95 166 60 28 147 601 184 326 39 127 293
38 48 40 17 81 190 84 76 22 NA 101
Jason O. Andersen Jane Follmer Zekoff Kurt S. Liebenow Dawn E. Volpe Marian Boyle Beth Rohn-Habhegger Bruce J. Nelson Mary Lou Plummer Staci Marrese-Wheeler Wanda Veldman Christine Stack Kerry D. Krauss Matthew R. Knapp Jane R. Wegner Barbara A. Berg Christine Stack Vacant Vacant
Canadian District ALBERTA Bruderheim Calgary, Christ Calgary, Good Shepherd
142 110 127
168 194 161
74 76 70
Edmonton Edmonton, Millwoods Edmonton, Rio Terrace* Sherwood Park, Good News
123 111 117 51
140 131 155 66
66 79 62 33
S. Edmonton, Heimtal* TOTALS
Jay Petrella Stephen A. Gohdes Richard Beck Wendy Beck Vacant Joshua R. Viste Carol Vogler Ian D. Edwards Eileen Edwards Matthew J. Gillard
Northern Province Recapitulation Eastern District Western District Canadian District
CF 10,892 5,565 841
T 13,764 6,786 1,083
AVG 5,017 2,292 494
Total Province 2010 Total Province 2009
Increase/Decrease *Not Available for 2010
The Southern Province â€˘ Statistics December 31, 2010 CONGREGATION FLORIDA Longwood, Rolling Hills Miami, King of Kings* New Hope* Prince of Peace West Palm Beach, Palm Beach*
56 75 418
97 83 614
55 54 299
Envoy Hodgson, Acolyte
Joseph L. Moore Kelly H. Moore
R. Jeff Carter Vacant
Peace Clemmons Durham, Christ the King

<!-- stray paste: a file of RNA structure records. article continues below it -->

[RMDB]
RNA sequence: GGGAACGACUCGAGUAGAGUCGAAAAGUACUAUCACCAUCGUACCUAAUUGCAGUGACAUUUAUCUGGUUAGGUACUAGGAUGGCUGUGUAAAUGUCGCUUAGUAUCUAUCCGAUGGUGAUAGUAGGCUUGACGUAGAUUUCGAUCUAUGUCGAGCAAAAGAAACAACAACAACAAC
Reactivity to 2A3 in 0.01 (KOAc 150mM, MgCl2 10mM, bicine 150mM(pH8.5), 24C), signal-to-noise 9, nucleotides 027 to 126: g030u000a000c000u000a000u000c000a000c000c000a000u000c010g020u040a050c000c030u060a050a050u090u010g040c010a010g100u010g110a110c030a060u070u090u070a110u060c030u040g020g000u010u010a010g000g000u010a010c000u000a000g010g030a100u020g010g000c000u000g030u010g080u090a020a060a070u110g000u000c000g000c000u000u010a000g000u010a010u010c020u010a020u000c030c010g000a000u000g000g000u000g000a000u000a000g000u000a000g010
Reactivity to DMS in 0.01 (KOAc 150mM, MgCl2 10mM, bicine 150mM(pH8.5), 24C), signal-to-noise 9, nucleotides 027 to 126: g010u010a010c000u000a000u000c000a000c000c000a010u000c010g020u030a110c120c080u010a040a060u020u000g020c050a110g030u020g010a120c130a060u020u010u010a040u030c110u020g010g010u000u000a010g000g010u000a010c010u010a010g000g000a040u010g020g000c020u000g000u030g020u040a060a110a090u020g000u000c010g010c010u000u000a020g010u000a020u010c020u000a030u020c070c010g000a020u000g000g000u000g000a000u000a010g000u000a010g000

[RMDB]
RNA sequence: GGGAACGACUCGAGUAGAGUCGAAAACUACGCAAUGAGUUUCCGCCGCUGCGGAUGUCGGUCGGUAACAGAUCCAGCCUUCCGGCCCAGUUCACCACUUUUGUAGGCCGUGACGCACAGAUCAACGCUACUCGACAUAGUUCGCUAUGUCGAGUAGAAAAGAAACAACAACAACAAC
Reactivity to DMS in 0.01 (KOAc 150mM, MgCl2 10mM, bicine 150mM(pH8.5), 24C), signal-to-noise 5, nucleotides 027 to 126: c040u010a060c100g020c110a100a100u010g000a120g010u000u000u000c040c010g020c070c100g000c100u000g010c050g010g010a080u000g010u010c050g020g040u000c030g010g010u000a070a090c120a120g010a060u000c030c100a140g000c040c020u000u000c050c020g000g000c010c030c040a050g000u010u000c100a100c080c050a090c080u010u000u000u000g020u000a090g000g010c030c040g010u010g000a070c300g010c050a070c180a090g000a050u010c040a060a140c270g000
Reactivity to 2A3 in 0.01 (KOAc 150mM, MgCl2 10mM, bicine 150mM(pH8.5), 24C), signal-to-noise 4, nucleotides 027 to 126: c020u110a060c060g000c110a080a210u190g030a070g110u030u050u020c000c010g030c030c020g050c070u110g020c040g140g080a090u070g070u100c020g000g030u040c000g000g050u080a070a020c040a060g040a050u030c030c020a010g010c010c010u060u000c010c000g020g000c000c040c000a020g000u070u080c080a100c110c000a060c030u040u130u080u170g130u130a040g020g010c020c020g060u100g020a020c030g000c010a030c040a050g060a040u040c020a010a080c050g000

135 509 136
162 580 219
86 238 166
Eden, Leaksville Greensboro, First Church Huntersville, New Beginnings Kernersville, Good Shepherd Kernersville King* Lewisville, Unity Lexington, Enterprise Mayodan Mount Airy, Grace Newton, New Hope Oak Ridge, Moravia Raleigh
R. Stephen Wilson J. Billy Flippin, Jr. James L. Doss Q. Ray Burke Francis P. Venable Leslie D. Venable Robert E. Peterson John R. Rainey
Christopher C. Thore
60 442 297 194 67 143 351 115 92 418
69 598 388 215 79 179 403 134 117 507
43 249 170 105 51 65 165 72 57 189
Judy M. Knopf R. Donald Winters Cornelius B. Routh Stuart N. Zimmerman R. Keith White Timothy L. Byerly Anthony E. Hayworth Adam C. Spaugh Russell Williams Craig S. Troutman Suzanne P. Miller
155 229 141 100
176 270 162 122
72 130 86 39
Timothy G. Sapp Steve E. Craver Daniel K. Nelson Tracy A. Pryor
283 175 96 34
323 202 118 35
149 96 62 23
Robert Peek Jonathan E. Boling C.L. Tripp May III Richard G. Spaugh
GEORGIA Stone Mountain, First Church NORTH CAROLINA Advance, Macedonia Bethania* Charlotte, Little Church on the Lane
Rural Hall Mizpah Rural Hall Walnut Cove, Fulp Wilmington, Covenant* Winston-Salem, Advent Ardmore Bethabara Bethesda November 2011
Wilma E. Israel Gregorio Moody Judith D. Justice Joseph E. Nicholas
Calvary Christ Fairview Friedberg
333 215 295 829
431 249 320 958
175 104 140 376
Friedland Fries Memorial Home
427 139 1,301
489 168 1,585
189 75 274
Hope Hopewell Immanuel-New Eden Konnoak Hills Messiah New Philadelphia
129 174 85 221 156 1,085
153 226 95 240 167 1,264
76 72 55 109 82 475
171 450 89 75 42 234 321
213 516 96 92 55 248 398
113 238 49 42 40 127 148
Chuck Harmon, Acolyte
Gary Easter, Acolyte Charles W. Fishel
Oak Grove Olivet* Pine Chapel Providence St. Philips Trinity Union Cross VIRGINIA Ararat, Willow Hill* Cana, Crooked Oak Mt. Bethel